Friday, September 7, 2012


Paranorman - ***

Directed by: Chris Butler, Sam Fell

Starring (voices): Kodi Smit-McPhee, Tucker Albrizzi, Anna Kendrick, Casey Affleck, Christopher Mintz-Plasse, Leslie Mann, Jeff Garlin

Review: Bullying is a hot topic right now.  It’s really funny how our society works sometimes.  Bullying, in its many shapes and forms, has existed for generations.  Yet, all of the sudden, in 2012 we are throwing up our hands and saying “this isn’t right.”  It almost feels like American in this still young decade has just realized what was going on.  “Wait a second, this has been happening?  Kids are getting tortured by other kids?” 

Where was this movement when I was high school?  We didn’t have YouTube so nobody could film anything and then post it, but it was definitely pretty rampant.  When I got on the newspaper when I was a senior I remember I wanted to write an article about bullying at our school.  When talking to my journalism teacher/editor about it, he said it would be very difficult.  When I asked what he thought teachers would say when I approached them his response was “I think they’ll tell you don’t think it exists and it’s not a problem.”

And that’s just it.  Bullying has been everyone’s dirty little secret forever.  It’s that thing that goes on right under the surface that nobody deals with because you know that eventually everybody grows up and this stuff magically goes away.^

^Or at least takes on a more passive-aggressive, non-confrontational form.  For that matter, as we grow older it becomes easier to stand up to such methods.  The idea of the George McFly versus Biff dynamic doesn’t really exist anymore, and if it does it’s changed dramatically.  Mainly in a much less quantity of noogies.

Bullying is equally bad on both sides of the gender line, but as a male I can only speak to that side and my own experiences.  There are two responses to bullying.  One is to just ignore it and hope it goes away, the other is to tell the person being bullied to “stand up for yourself.”  Never are consequences of any of this mentioned or discussed.  Nobody really knows how to stop bullying and it’s an unfortunate reality of the human existence.  Even as that’s the case, it doesn’t mean its right in any facet.

Norman in ‘Paranorman’ is a victim of bullying.  Every day he goes into school is preceded with a big deep breath to allow him to undertake the abuse he’s about to receive.  Norman sees the world differently.  He has something that could be seen as a skill in the right light.  Matter of fact, there are those who slowly realize the potential of the skill that Norman possesses.

What takes longer is for Norman to realize that he has a skill.  Norman can see dead people and interact with them.  Unfortunately, beaten down so hard is Norman that he has begun to think like everyone else.  Eventually if you are told you are something long enough, you begin to agree with people.  He doesn’t see this as a talent but a burden.  It hinders his relationship with his parents, even their relationship with each other, and affects his ability to have friends.  But its part of who he is and he won’t deny it.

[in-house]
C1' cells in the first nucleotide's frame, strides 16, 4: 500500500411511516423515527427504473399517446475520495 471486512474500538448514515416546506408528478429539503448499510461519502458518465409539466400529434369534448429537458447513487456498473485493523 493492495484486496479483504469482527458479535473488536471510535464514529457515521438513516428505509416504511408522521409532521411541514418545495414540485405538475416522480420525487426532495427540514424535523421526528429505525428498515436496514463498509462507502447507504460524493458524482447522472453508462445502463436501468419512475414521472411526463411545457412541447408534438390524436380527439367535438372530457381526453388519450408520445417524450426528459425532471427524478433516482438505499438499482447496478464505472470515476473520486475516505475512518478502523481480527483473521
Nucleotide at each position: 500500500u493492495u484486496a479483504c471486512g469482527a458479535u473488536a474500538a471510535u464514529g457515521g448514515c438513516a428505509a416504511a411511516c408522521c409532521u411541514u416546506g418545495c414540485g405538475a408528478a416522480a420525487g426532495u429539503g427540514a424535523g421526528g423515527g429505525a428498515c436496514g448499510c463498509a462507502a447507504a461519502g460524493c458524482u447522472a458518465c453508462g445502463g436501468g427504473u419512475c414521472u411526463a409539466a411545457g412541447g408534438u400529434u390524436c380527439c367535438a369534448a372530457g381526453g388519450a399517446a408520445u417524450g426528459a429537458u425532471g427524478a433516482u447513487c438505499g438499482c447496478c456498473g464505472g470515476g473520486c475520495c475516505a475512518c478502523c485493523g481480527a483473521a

As Norman slowly starts to come along he is told that he has a singular importance in the story of his town.  Seeing dead people is not only a talent, but it’s completely necessary to save everyone from a curse that has befell his town for exactly 300 years.

Norman’s ability to talk to dead people mean that he is the only one with the ability to keep the witch at bay from terrorizing their town.  If Norman does it right then he will have a purpose that will keep the town safe for years to come, even if nobody knows it. 

Where ParaNorman excels is in its message.  Bullying is wrong, everybody is unique, and all talents are valued.  While the movie sometimes decides to beat you over with the head with that knowledge, we have to keep in mind that this is a kids film and such things are necessary to be understood.

Speaking of it being a kids film, some of it was pretty scary for the younger set.  I’d say if your kid was six or so you’re probably ok, but my 3-year-old niece was screaming and hiding her eyes during it.  That said, she also couldn’t stop talking about how much she liked it, even though it was so scary.

Of all the non-live action mediums I think that stop motion go is my absolute favorite.  It provides a richness and adds elements you just can’t get with others.  It is for this reason that I even went to see Paranorman in the first place.  If you are a fan of the genre you definitely won’t be disappointed.

Overall, I would say this is worth your time, especially if you have young kids or are a young kid at heart.

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